Tag Archives: AP Style

Finding a forever home in the newsroom

When I left my college newspaper in May after three crazy and challenging years, I admit I entertained the idea of never returning to a newsroom.

While the combination of running a twice-weekly publication, printing a 40-page special edition and completing my senior journalism capstone (all in one semester) contributed to that idea, I worried I’d never find another newsroom in which I felt equally inspired. Where community defined the experience.

After my first week as a sports news assistant at The Des Moines Register, I’ve realized the power of the newsroom isn’t in a witty headline, a moving story or even the name at the top of each page.

For me, the newsroom is a home and a haven, a place where I feel comfortable and challenged, productive and peaceful, all at once.

My tea mug expresses how I feel about the newsroom. Also, note the newsprint detailing.

My tea mug expresses how I feel about the newsroom. Also, note the newsprint detailing.

Maybe it’s that extra cup of black tea I inevitably pour when I copy edit. Maybe it’s the thrill of finding the dreaded Oxford comma and drawing a thick, red line through it. Maybe it’s the fact that I dedicate my time to content I hope enables readers to make decisions about their lives.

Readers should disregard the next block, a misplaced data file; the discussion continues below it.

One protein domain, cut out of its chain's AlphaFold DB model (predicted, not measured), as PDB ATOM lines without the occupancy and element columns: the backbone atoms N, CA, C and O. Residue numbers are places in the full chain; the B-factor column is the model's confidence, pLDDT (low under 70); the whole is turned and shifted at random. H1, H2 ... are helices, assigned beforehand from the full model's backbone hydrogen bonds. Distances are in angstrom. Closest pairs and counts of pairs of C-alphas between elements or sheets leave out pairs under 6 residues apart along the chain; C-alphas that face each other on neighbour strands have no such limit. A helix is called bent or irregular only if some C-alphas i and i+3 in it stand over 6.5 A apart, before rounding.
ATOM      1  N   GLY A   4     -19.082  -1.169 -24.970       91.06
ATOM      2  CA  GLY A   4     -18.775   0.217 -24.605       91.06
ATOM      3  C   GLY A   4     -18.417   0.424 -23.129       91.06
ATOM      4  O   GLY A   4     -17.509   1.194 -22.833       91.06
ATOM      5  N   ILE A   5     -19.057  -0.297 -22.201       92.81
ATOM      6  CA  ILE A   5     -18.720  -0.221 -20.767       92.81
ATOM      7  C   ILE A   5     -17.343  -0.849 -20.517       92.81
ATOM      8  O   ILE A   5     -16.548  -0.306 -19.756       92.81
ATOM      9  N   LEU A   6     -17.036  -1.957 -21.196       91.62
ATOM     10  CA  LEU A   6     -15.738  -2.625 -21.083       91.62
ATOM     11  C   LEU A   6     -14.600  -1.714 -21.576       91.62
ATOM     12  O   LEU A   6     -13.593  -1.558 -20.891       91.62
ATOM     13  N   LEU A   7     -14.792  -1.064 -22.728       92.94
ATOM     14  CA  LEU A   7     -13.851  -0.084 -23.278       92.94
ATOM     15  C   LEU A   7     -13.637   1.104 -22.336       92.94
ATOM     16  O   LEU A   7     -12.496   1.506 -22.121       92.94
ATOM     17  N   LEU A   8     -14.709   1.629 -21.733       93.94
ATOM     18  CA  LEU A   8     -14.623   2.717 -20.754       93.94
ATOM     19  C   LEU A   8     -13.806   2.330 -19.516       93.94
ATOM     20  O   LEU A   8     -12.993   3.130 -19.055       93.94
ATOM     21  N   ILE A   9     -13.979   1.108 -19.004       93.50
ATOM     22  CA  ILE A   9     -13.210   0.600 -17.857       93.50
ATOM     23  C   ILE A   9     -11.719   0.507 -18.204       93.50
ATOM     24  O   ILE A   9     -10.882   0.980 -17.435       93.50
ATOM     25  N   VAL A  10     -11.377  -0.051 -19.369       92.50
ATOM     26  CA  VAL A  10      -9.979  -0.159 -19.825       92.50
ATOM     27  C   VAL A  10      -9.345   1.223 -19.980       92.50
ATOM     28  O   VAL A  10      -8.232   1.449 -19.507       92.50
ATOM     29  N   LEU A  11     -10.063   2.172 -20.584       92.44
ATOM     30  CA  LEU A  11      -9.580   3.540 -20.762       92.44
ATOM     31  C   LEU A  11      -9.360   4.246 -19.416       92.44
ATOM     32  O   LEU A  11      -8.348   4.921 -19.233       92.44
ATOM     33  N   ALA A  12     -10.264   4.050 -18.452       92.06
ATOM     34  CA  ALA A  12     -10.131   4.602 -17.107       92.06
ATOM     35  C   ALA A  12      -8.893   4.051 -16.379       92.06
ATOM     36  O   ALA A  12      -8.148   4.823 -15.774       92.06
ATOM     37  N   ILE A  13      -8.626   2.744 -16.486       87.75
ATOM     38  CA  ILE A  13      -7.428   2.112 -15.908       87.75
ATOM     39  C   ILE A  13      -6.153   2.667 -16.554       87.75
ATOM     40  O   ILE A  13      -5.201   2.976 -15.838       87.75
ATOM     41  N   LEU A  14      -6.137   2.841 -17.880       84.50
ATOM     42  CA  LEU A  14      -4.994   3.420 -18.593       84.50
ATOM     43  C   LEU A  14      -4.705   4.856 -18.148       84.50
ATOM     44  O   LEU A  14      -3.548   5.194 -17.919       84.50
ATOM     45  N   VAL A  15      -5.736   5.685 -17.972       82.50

In typical Taylor fashion, I’m not certain — about a lot of things. Where my career will lead, where I’ll live after graduation.

But I know I’ll always have a home in the newsroom. And the best kind of home, at that: one with an endless supply of red pens, AP Stylebooks and people who believe in me.

Late professor’s example a source of guidance in journalism and life

I’ll never forget an email I received from Richard Tapscott in April 2013.

“Taylor, your story is first-rate. But I have a few suggestions … ”

It didn’t feel any different at the time, with its typical conciseness, careful word choice and the Tapscott trademark of praise and polish served side by side. When I read the email Dec. 1, the day Rick died, though, I realized the gem hidden in it. In four brief paragraphs (none over three sentences, per Rick’s Rules), I discovered the kind of editor and reporter I aspire to be.

After a month of work that April, I had finally completed a piece of over 2,200 words about Des Moines’ booming young professionals scene for Rick’s Advanced Reporting and Writing Principles class.

In the typical Rick way, he opened the email with a quick compliment. And, again in that typical Rick way, he followed it with a long list of what I could improve.

Rick always knew exactly what his students needed to hear. He once approached me in the hallway of Meredith my freshman year and simply said, “Miss Soule, your lede in that Student Senate story was weak. I already know they met. Tell me what happened,” and walked away.